Paw Paw - Log Day 187: Pick Your Poison
Paw Paw - Log Day 187: Pick Your Poison
Paw Paw - Log Day 187: Pick Your Poison
Paw Paw - Log Day 187: Pick Your Poison
15/07/2016

Aliena - Viernes 15 Julio 2016

Ayer celebramos el intercembio de regalos con los habitantes de Port Resolution. Para ellos fue todo un ritual y una fiesta importante. Se habian arreglado mucho, incluso los niños y habian preparado el poblado para recibirnos. Nos hicieron bailes propios de las tribus africanas. Como trabajan bien la palma nos regalaron sombreros y los niños cantaron muy bien. Fue una ceremonia entrañable en la que nosotros entregamos herramientas y ropa usada y ellos nos entregaron unos bolsitos de palma con fruta y vegetales que seguramente los amantes del cultivo biologico envidiarian. Es un poblado que tiene una opción de vida sencilla y se les ve felices. Me pregunto si los estamos acostumbrando a algo que ellos no han elegido.Carmen. read more...


15/07/2016

Aliena - Martes 12 Julio 2016

Por la mañana llegamos a la Isla de Tanna, a Port Resolution, donde fondeamos. Venimos aqui casi en misión humanitaria porque nos han dicho que tienen necesidad de herramientas, cacerolas....Aqui hay una aldea donde aun mantienen una de las formas mas primitivas de vida de Vanuatu. Hay un Yate Club sencillo y cuidado y aun asi es la casa mas lujosa del poblado. Tanna es una mas de las islas volcánicas del archipielago con volcan activo, el Monte Yasur, que visitamos al atardecer. La isla tiene una vegetación exhuberante. Al dia siguiente fuera de la hora programada visitamos la aldea y sorprendemos a sus amables habitantes vestidos casi con harapos y los niños mas pequeños desnudos. Una señora nos enseña el "pueblo" consistente en 12 casas hechas de palma, un gran descampado para. read more...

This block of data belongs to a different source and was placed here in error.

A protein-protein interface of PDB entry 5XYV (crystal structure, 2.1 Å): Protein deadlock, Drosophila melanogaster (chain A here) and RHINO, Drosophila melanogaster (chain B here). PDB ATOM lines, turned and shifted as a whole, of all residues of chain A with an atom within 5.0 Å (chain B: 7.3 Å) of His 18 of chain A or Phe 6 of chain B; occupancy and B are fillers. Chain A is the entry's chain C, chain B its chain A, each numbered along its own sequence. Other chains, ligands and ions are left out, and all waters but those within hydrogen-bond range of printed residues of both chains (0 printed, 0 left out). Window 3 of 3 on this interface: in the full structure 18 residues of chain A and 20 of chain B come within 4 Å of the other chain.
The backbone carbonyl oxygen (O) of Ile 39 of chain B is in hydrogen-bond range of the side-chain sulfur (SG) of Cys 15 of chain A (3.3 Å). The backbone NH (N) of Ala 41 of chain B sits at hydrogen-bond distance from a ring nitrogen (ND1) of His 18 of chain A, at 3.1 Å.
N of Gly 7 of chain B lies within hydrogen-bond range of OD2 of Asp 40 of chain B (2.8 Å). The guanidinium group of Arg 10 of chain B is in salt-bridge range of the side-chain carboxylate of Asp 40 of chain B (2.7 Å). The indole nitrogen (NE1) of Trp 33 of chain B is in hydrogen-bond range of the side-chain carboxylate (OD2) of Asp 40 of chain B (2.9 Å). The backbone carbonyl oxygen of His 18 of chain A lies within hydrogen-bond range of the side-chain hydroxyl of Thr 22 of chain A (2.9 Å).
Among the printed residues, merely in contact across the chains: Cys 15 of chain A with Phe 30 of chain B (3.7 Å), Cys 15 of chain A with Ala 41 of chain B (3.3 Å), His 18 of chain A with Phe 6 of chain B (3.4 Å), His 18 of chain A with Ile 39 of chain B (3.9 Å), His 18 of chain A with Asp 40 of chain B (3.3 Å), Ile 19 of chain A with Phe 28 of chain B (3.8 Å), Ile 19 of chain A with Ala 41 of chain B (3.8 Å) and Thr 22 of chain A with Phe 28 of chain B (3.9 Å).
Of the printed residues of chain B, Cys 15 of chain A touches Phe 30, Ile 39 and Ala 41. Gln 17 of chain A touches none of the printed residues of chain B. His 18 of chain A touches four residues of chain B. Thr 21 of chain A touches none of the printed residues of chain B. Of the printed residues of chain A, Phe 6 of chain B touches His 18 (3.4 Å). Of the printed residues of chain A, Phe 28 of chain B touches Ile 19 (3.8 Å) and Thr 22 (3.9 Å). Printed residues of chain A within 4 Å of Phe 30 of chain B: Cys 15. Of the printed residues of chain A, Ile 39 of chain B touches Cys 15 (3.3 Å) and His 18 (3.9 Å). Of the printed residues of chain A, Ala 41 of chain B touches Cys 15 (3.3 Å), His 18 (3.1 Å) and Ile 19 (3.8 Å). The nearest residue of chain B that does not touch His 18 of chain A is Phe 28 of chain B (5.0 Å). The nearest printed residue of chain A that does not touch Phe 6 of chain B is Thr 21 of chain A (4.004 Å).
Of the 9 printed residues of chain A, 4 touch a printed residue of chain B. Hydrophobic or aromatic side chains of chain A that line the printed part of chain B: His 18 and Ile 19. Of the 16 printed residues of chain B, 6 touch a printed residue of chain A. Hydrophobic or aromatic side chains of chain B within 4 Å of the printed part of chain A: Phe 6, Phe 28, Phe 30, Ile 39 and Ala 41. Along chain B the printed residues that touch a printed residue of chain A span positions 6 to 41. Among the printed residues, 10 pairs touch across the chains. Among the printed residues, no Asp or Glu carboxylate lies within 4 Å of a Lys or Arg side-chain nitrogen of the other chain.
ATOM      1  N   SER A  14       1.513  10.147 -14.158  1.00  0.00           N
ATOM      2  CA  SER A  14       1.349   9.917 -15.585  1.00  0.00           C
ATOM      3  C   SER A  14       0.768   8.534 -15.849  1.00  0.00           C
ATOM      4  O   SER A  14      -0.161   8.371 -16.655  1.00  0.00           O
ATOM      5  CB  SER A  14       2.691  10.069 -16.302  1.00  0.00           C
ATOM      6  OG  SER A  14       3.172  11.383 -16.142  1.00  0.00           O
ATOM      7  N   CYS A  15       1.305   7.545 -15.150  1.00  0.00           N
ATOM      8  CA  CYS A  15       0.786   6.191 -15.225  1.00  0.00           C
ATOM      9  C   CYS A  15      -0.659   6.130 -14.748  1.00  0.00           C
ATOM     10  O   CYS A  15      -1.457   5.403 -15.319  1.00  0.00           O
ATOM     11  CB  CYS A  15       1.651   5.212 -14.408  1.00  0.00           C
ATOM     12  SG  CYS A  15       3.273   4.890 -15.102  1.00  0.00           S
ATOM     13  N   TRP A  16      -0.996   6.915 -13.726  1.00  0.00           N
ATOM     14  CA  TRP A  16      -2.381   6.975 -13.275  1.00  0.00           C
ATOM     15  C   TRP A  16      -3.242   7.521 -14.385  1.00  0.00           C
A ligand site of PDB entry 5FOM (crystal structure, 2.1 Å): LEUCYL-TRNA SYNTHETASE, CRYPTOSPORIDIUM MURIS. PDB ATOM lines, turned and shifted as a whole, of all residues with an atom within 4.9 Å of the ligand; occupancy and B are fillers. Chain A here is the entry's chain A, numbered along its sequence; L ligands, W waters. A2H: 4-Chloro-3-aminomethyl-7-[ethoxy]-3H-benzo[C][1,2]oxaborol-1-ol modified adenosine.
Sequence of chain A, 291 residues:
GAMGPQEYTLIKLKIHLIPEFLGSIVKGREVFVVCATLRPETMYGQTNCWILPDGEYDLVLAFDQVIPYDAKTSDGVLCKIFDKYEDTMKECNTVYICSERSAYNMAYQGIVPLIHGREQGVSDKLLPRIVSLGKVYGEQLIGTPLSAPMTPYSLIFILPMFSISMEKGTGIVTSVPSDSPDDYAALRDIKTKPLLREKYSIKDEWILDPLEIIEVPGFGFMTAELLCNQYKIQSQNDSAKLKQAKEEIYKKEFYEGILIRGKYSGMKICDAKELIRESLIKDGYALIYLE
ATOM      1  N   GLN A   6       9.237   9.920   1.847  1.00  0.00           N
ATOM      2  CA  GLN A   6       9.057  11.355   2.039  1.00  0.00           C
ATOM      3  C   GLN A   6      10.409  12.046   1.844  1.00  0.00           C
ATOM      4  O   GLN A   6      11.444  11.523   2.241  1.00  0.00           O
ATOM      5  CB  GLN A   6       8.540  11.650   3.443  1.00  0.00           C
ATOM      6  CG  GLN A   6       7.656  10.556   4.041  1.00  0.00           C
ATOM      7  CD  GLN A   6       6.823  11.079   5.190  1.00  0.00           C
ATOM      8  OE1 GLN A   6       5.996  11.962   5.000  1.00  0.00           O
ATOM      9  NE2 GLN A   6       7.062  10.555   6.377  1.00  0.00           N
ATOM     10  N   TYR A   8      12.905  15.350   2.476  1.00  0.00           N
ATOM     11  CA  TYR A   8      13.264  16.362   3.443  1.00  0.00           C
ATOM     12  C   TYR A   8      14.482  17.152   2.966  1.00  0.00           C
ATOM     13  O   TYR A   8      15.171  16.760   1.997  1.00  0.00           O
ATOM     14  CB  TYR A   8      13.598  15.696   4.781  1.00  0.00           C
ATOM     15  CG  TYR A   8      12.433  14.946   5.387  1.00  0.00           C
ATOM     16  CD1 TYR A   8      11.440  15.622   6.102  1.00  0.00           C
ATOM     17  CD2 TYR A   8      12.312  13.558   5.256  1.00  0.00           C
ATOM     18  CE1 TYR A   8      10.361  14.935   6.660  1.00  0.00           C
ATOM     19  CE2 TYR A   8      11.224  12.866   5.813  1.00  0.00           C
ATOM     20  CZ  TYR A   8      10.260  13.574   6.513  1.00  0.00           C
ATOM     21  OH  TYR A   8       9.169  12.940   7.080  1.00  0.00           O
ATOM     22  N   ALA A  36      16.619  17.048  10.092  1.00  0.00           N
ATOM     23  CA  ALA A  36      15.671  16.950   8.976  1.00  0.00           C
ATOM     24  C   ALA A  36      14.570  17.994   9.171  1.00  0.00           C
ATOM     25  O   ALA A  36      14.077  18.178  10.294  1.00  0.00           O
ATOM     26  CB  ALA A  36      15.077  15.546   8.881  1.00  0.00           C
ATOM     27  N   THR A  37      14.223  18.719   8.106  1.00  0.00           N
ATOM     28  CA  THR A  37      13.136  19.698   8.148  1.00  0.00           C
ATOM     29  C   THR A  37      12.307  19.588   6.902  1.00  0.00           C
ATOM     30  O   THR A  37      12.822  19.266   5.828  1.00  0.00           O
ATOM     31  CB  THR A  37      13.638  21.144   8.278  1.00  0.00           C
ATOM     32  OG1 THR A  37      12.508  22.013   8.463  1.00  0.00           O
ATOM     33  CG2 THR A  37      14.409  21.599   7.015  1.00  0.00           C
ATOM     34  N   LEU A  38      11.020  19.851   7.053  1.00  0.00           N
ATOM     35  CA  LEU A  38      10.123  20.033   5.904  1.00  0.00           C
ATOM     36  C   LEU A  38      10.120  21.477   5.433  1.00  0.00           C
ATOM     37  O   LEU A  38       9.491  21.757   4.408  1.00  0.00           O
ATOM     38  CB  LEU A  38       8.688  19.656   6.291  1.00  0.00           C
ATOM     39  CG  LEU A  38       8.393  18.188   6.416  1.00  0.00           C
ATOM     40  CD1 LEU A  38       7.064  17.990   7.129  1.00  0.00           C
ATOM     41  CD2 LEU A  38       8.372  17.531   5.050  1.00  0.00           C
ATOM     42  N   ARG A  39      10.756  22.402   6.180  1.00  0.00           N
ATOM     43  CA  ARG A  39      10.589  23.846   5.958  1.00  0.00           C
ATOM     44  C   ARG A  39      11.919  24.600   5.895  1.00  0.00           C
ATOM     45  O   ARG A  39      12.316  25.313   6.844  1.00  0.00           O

14/07/2016

Paw Paw - Log Day 186: A Generosity and Kindness that is Humbling

After another very unsettling night and no explanation as to the weather we were experiencing having analysed the various forecasts to death and having seen the cloud formations that had signified the passing of the unforecasted cold front from Monday night, we eventually found a synoptic chart buried in the bowels of NOAA's (National Oceanographic and Atmospheric Administration) radiofaxes which depicted the actuals. Within24 hours of the first front passing, we had a second unforecasted, more intense one pass over us this morning, neither of which had been shown on any forecast we had looked at prior to our departure from Bora Bora or those we'd downloaded on route and after our arrival, leaving us to believe that we could enter and remain in this atoll for a few days without the risk. read more...


Paw Paw - Log Day 186: A Generosity and Kindness that is Humbling
Paw Paw - Log Day 186: A Generosity and Kindness that is Humbling
Paw Paw - Log Day 186: A Generosity and Kindness that is Humbling
Paw Paw - Log Day 186: A Generosity and Kindness that is Humbling
13/07/2016

Paw Paw - Log Day 185: Another Wave of Unpleasant and Unforecasted Weather